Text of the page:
The workload of these family caregivers has expanded during the pandemic, whether their loved one lives with them or in a senior living community. They have been balancing efforts to protect their loved ones from the virus with the need to prevent social isolation. It can be harder to convince a loved one with dementia to wear their mask or wash their hands, and fewer resources and respite opportunities have been available. The level of stress and depression among family caregivers has soared.
Everyone should be aware of this situation, say experts, who point out that our aging population means that more and more families will someday be caring for a loved one with dementia.
According to the Alzheimer’s Association, more than five million people in the U.S. today are living with Alzheimer’s disease, and 16 million loved ones are providing informal care for them—care that if paid for would cost nearly $244 billion each year.
Even pre-COVID, dementia caregivers were under stress.
Before the pandemic began, researchers from the University of Michigan partnered with the AARP for a poll of dementia caregivers. Their study found that while 85% of these caregivers said it’s rewarding to provide care for their loved one, over half also reported that their caregiving duties interfered with taking care of their own physical and financial health. And a full 78% said that caring for their loved one was stressful.
We know that stress is associated with poor health, affecting almost every body system, including our heart, lungs and brain. And it is a sad irony that caring for a person with Alzheimer’s can be so stressful that it raises the caregiver’s risk of, in turn, developing dementia.
How can Alzheimer’s caregivers reduce their stress level and its negative effects? A study published by the American Psychosomatic Society looked at the effect of caregiver stress on blood pressure. The researchers, who were from the University of California San Diego, found that caregivers who made time for exercise had lower blood pressure. So did caregivers who could take part in hobbies and interests they enjoyed, such as spending time outdoors, watching TV, listening to music and reading.
It’s also important for caregivers to eat a healthy diet, keep regular healthcare appointments, and spend time with other family members and friends. Meditation, yoga and other relaxation techniques can help clear the mind and release tension. If you are a family caregiver and you’re feeling depressed or anxious, seek help from a counselor who is familiar with caregiver challenges. Dementia care can dredge up “old issues” in your relationship with the person you’re caring for, and some of the behavior changes associated with the disease, such as aggression and paranoia, can be emotionally painful. To keep things in perspective, learn all you can about how the disease affects your loved one.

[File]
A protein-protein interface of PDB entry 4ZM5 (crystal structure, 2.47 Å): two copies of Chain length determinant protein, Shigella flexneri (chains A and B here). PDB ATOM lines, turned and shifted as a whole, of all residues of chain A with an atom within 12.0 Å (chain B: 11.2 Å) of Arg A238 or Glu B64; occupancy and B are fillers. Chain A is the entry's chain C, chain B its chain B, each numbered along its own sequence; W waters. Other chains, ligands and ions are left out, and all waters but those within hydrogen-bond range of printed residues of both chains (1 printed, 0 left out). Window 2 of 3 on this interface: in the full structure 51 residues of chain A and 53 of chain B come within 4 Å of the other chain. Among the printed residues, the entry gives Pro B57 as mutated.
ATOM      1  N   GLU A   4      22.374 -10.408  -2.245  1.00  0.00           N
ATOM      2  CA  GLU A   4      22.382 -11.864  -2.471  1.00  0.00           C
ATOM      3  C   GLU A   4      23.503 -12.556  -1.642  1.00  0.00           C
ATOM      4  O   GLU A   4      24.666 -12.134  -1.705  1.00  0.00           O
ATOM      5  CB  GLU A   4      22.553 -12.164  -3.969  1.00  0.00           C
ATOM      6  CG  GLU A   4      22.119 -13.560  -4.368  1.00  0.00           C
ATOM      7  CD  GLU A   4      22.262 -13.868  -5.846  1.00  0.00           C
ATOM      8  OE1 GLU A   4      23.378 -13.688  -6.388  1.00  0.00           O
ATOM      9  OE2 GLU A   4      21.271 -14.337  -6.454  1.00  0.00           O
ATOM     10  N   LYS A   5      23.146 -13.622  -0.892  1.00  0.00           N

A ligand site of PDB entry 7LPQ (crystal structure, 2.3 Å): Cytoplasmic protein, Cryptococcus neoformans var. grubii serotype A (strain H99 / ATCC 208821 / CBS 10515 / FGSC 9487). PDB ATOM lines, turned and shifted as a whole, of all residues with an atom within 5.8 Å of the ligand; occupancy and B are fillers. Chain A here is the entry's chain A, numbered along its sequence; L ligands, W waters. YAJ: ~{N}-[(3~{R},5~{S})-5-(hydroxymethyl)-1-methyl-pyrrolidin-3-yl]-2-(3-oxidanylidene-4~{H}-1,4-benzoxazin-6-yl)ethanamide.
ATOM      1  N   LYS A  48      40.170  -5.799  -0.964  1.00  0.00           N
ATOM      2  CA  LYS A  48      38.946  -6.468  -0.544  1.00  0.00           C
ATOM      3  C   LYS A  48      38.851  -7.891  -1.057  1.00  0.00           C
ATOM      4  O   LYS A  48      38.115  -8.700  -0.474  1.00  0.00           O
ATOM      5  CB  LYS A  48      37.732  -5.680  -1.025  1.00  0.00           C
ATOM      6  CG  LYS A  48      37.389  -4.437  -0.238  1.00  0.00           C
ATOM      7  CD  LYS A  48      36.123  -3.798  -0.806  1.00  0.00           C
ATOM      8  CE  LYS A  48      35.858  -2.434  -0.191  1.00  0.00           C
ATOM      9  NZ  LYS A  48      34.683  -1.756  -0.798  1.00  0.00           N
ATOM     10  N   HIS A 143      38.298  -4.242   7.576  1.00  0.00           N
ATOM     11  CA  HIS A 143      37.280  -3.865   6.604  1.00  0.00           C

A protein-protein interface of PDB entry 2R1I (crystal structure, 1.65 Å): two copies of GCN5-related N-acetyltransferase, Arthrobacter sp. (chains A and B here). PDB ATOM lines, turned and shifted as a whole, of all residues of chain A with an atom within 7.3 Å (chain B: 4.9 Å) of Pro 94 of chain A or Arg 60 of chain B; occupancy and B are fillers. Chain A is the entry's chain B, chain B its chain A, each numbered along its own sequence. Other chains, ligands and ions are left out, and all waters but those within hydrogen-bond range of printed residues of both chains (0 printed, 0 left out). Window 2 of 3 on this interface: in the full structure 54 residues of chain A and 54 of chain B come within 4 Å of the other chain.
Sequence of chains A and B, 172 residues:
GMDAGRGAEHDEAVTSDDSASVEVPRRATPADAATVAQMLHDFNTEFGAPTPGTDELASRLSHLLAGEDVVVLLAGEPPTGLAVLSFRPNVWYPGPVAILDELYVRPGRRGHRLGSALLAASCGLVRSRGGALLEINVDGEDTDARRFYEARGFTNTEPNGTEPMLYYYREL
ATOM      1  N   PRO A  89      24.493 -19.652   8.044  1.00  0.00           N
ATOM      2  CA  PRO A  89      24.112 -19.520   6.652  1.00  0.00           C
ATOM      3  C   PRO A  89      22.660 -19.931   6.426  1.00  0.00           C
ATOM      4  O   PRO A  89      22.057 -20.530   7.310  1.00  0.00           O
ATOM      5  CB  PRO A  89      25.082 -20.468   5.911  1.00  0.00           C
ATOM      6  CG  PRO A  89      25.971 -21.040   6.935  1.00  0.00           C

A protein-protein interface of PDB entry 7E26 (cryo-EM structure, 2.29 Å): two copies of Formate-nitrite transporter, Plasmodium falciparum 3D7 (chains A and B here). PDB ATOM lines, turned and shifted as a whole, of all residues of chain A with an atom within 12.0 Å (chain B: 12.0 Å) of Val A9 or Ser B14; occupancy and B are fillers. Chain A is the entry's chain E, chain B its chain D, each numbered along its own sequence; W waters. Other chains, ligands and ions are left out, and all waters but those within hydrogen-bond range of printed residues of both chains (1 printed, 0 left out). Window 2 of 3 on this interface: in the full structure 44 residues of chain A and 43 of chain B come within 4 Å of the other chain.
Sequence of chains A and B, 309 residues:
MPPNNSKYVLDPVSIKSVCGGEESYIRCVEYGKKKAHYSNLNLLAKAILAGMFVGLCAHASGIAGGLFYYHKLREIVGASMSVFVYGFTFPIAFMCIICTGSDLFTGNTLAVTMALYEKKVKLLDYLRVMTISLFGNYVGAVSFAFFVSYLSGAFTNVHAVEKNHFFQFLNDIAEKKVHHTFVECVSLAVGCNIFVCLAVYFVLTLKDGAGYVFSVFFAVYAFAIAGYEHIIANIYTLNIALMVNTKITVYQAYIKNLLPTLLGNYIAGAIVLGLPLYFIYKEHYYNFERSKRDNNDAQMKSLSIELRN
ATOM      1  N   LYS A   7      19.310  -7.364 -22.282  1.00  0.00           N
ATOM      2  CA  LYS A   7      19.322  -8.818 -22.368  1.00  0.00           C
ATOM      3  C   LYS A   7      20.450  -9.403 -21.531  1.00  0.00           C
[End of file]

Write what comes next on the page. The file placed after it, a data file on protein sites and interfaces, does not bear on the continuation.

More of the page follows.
Locating support resources
“Sounds great,” caregivers might say. “But where would I find the time to do all those things that relax me, when the time crunch is what’s stressing me out?”
It can be a cycle. A caregiver can find their duties gradually increasing until they’re swamped—and now they have no time to research support services that could help. Experts confirm that navigating these resources can be a big stress factor in itself! But for the sake of both the caregiver and their loved one, it’s important to get help. If you’re a caregiver, talk to family and friends about helping out. Contact your local senior services agency to learn about services that are available for people with dementia and their caregivers. Ask about respite care available through adult day centers, home care agencies and senior living communities. An aging life care professional (geriatric care manager) can help locate these resources.
If you’re not sure how to pay for this help, look into public benefits programs. If your loved one has long-term care insurance, it may cover some care. And it may be time for a family meeting. If you are the primary caregiver, other family members may not realize all you do, what caregiving is costing you, and how it affects your health and career. Chipping in to help pay for services may be a great way they can do their part.
And learn all you can about your loved one’s condition by taking a caregiver class and joining a support group where you can get tips from those in the know. Many of these groups are currently meeting online, and this will likely continue as an option now that people have become used to the convenience of virtual connections.